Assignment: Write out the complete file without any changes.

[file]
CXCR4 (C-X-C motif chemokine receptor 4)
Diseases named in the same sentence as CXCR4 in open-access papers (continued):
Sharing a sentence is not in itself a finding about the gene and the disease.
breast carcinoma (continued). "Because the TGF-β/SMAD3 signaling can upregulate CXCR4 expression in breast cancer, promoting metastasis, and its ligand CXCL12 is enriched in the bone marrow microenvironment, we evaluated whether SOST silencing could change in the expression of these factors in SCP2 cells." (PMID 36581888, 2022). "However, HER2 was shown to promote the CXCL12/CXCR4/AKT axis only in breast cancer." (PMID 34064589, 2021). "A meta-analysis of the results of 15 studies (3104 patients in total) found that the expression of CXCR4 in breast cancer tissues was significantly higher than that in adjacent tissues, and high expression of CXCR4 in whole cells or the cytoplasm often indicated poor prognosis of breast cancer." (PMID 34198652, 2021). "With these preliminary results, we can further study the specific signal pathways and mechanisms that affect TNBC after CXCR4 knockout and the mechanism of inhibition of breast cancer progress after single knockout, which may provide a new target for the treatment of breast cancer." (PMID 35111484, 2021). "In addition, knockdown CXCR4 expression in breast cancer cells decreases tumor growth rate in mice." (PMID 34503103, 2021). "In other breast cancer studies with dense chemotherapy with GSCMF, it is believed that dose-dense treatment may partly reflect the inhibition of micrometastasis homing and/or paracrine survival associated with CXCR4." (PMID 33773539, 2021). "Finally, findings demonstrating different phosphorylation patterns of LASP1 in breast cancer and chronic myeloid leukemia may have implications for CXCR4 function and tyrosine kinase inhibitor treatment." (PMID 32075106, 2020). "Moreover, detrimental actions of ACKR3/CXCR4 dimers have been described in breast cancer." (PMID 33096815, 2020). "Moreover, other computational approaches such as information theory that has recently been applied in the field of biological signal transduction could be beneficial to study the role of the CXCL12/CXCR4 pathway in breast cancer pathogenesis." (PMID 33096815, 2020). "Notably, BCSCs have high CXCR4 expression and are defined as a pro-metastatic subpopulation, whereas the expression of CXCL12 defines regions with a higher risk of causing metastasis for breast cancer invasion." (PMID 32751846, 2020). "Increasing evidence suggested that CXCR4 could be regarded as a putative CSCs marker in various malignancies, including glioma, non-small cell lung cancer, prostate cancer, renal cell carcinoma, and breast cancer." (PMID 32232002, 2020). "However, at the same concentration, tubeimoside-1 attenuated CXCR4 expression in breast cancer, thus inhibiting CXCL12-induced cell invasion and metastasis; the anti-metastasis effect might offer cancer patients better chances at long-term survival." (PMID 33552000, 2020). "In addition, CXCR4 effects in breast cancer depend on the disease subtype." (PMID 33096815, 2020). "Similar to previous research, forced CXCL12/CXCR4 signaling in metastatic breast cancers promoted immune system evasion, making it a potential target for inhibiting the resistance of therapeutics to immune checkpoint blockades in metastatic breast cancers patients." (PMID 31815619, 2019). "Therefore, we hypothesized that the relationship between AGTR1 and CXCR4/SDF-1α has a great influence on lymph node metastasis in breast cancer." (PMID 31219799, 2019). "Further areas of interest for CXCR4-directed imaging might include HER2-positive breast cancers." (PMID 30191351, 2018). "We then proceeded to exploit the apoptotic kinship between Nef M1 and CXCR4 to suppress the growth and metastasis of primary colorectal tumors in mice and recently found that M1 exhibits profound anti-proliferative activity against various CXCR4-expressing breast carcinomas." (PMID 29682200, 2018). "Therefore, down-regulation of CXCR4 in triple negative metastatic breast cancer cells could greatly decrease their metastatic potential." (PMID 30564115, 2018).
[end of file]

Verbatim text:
CXCR4 (C-X-C motif chemokine receptor 4)
Diseases named in the same sentence as CXCR4 in open-access papers (continued):
Sharing a sentence is not in itself a finding about the gene and the disease.
breast carcinoma (continued). "Because the TGF-β/SMAD3 signaling can upregulate CXCR4 expression in breast cancer, promoting metastasis, and its ligand CXCL12 is enriched in the bone marrow microenvironment, we evaluated whether SOST silencing could change in the expression of these factors in SCP2 cells." (PMID 36581888, 2022). "However, HER2 was shown to promote the CXCL12/CXCR4/AKT axis only in breast cancer." (PMID 34064589, 2021). "A meta-analysis of the results of 15 studies (3104 patients in total) found that the expression of CXCR4 in breast cancer tissues was significantly higher than that in adjacent tissues, and high expression of CXCR4 in whole cells or the cytoplasm often indicated poor prognosis of breast cancer." (PMID 34198652, 2021). "With these preliminary results, we can further study the specific signal pathways and mechanisms that affect TNBC after CXCR4 knockout and the mechanism of inhibition of breast cancer progress after single knockout, which may provide a new target for the treatment of breast cancer." (PMID 35111484, 2021). "In addition, knockdown CXCR4 expression in breast cancer cells decreases tumor growth rate in mice." (PMID 34503103, 2021). "In other breast cancer studies with dense chemotherapy with GSCMF, it is believed that dose-dense treatment may partly reflect the inhibition of micrometastasis homing and/or paracrine survival associated with CXCR4." (PMID 33773539, 2021). "Finally, findings demonstrating different phosphorylation patterns of LASP1 in breast cancer and chronic myeloid leukemia may have implications for CXCR4 function and tyrosine kinase inhibitor treatment." (PMID 32075106, 2020). "Moreover, detrimental actions of ACKR3/CXCR4 dimers have been described in breast cancer." (PMID 33096815, 2020). "Moreover, other computational approaches such as information theory that has recently been applied in the field of biological signal transduction could be beneficial to study the role of the CXCL12/CXCR4 pathway in breast cancer pathogenesis." (PMID 33096815, 2020). "Notably, BCSCs have high CXCR4 expression and are defined as a pro-metastatic subpopulation, whereas the expression of CXCL12 defines regions with a higher risk of causing metastasis for breast cancer invasion." (PMID 32751846, 2020). "Increasing evidence suggested that CXCR4 could be regarded as a putative CSCs marker in various malignancies, including glioma, non-small cell lung cancer, prostate cancer, renal cell carcinoma, and breast cancer." (PMID 32232002, 2020). "However, at the same concentration, tubeimoside-1 attenuated CXCR4 expression in breast cancer, thus inhibiting CXCL12-induced cell invasion and metastasis; the anti-metastasis effect might offer cancer patients better chances at long-term survival." (PMID 33552000, 2020). "In addition, CXCR4 effects in breast cancer depend on the disease subtype." (PMID 33096815, 2020). "Similar to previous research, forced CXCL12/CXCR4 signaling in metastatic breast cancers promoted immune system evasion, making it a potential target for inhibiting the resistance of therapeutics to immune checkpoint blockades in metastatic breast cancers patients." (PMID 31815619, 2019). "Therefore, we hypothesized that the relationship between AGTR1 and CXCR4/SDF-1α has a great influence on lymph node metastasis in breast cancer." (PMID 31219799, 2019). "Further areas of interest for CXCR4-directed imaging might include HER2-positive breast cancers." (PMID 30191351, 2018). "We then proceeded to exploit the apoptotic kinship between Nef M1 and CXCR4 to suppress the growth and metastasis of primary colorectal tumors in mice and recently found that M1 exhibits profound anti-proliferative activity against various CXCR4-expressing breast carcinomas." (PMID 29682200, 2018). "Therefore, down-regulation of CXCR4 in triple negative metastatic breast cancer cells could greatly decrease their metastatic potential." (PMID 30564115, 2018).